Harrison Mayor Jerry Jackson told city council members recently that he had big news: The geese at Lake Harrison are mainly gone.
The geese have been a topic of conversation for parkgoers for years — largely about the droppings they leave behind on sidewalks.
The city has tried various methods to run them off from the place where people take their children to play. They tried installing noise boxes with recordings of geese in distress to encourage them to leave, but that didn’t work.
Jackson told council members that other people made suggestions of methods that worked in other places, but the stubborn fowl remained where they considered home.
Volunteers from Church 180 tried sweeping the droppings from sidewalks, but that was labor intensive and really just moved the muck to the grass.
Jackson said the volunteers also used fire hoses to wash off the sidewalks. That worked better, but it was also labor intensive and required as often as five days a week, Jackson said.
“We probably had 250 geese over there,” Jackson said.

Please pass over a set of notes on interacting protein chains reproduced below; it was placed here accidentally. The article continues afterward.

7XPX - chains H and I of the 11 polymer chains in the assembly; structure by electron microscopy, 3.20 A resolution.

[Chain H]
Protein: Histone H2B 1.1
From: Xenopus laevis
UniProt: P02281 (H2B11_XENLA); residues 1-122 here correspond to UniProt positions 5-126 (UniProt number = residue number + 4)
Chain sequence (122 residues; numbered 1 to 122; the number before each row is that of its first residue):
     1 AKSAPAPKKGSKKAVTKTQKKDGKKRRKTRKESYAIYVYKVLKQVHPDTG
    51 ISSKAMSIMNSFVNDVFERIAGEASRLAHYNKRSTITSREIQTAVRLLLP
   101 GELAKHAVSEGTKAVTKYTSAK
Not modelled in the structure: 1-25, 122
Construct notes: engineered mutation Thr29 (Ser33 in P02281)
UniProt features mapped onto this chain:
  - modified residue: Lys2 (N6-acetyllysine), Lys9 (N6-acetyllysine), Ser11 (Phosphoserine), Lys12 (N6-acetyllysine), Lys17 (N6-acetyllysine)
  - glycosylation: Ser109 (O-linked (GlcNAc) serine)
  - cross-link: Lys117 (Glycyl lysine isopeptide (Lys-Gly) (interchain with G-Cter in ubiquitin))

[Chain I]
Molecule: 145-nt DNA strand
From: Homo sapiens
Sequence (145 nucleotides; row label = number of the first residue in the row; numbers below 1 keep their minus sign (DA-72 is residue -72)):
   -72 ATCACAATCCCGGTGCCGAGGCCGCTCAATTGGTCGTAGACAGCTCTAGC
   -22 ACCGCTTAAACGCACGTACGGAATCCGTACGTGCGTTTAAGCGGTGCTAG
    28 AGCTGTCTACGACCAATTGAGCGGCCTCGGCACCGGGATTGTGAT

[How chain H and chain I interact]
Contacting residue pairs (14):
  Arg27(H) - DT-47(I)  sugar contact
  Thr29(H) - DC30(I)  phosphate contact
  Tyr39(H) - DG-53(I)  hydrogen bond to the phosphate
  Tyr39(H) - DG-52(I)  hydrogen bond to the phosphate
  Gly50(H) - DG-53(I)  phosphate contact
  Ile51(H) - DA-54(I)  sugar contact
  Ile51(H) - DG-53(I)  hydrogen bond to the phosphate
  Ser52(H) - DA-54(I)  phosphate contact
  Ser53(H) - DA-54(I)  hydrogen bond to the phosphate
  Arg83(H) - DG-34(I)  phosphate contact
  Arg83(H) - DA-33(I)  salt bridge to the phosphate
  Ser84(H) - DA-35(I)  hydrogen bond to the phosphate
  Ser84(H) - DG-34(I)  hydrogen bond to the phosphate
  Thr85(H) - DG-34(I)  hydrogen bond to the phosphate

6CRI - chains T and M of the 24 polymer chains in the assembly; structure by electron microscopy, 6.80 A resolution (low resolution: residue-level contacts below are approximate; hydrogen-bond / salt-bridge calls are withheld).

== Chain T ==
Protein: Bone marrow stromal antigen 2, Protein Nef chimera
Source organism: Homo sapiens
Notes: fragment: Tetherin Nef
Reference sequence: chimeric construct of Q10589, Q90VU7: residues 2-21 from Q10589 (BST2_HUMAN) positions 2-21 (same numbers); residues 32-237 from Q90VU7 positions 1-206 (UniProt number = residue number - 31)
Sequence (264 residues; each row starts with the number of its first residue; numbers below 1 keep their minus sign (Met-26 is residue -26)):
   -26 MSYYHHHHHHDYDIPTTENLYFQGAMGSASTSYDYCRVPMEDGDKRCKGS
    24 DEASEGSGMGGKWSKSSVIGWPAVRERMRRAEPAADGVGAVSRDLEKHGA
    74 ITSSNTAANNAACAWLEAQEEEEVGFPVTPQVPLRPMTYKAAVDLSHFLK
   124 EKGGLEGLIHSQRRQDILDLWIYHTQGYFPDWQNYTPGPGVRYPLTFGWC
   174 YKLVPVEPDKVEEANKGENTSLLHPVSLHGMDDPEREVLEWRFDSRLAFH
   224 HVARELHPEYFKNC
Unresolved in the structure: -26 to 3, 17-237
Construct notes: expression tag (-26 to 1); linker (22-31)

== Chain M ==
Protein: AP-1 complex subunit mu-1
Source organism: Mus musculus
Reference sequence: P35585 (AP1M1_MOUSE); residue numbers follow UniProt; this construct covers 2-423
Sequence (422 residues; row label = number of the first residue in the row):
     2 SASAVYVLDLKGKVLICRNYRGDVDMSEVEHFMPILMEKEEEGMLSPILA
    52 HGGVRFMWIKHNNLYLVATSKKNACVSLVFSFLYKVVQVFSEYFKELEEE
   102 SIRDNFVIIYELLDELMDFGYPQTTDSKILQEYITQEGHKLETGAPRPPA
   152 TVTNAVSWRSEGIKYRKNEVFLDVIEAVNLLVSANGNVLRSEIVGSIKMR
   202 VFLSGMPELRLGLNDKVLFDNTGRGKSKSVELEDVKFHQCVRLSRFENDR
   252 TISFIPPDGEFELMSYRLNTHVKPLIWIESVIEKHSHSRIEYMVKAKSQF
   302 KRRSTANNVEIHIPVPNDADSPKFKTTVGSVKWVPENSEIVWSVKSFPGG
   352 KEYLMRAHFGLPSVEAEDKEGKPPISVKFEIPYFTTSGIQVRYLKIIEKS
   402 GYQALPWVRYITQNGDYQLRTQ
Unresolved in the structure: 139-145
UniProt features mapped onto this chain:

However, the city recently bought a gallon of chemicals for $150 and contracted with 1st Class Lawn Care to spray the grassy areas.
Wade Phillips, city chief operations officer, said the chemical isn’t poisonous to animals or humans, but is an irritant that makes the bird avoid areas sprayed. He said it’s not the first chemical the city tried, but it has been the most effective.
“This worked,” Jackson told the council.
The mayor wasn’t the only one happy with that development.
Last Thursday, there were about three geese still at the lake area, but they were staying near the water and not near the playground.
A couple having lunch in the park allowed that a few weeks ago they wouldn’t have been able to eat without the pesky birds begging for morsels.
Maria Troyer and her sons, Alexander, 6, and 4-year-old Hudson, were taking advantage of the cleaner Rotary Wonder Willa Park on Thursday.
Maria said the absence of goose droppings was a blessing.
Even Willa Crenshaw, for whom the playground is named, was there with one of her former teachers, Stephanie Barr, who also teaches special education at Harrison High School.
The mayor said the city has two more gallons of the chemical ordered.
“This is the biggest thing that’s happened, positively, in a long, long time,” he said while encouraging people to visit the park again.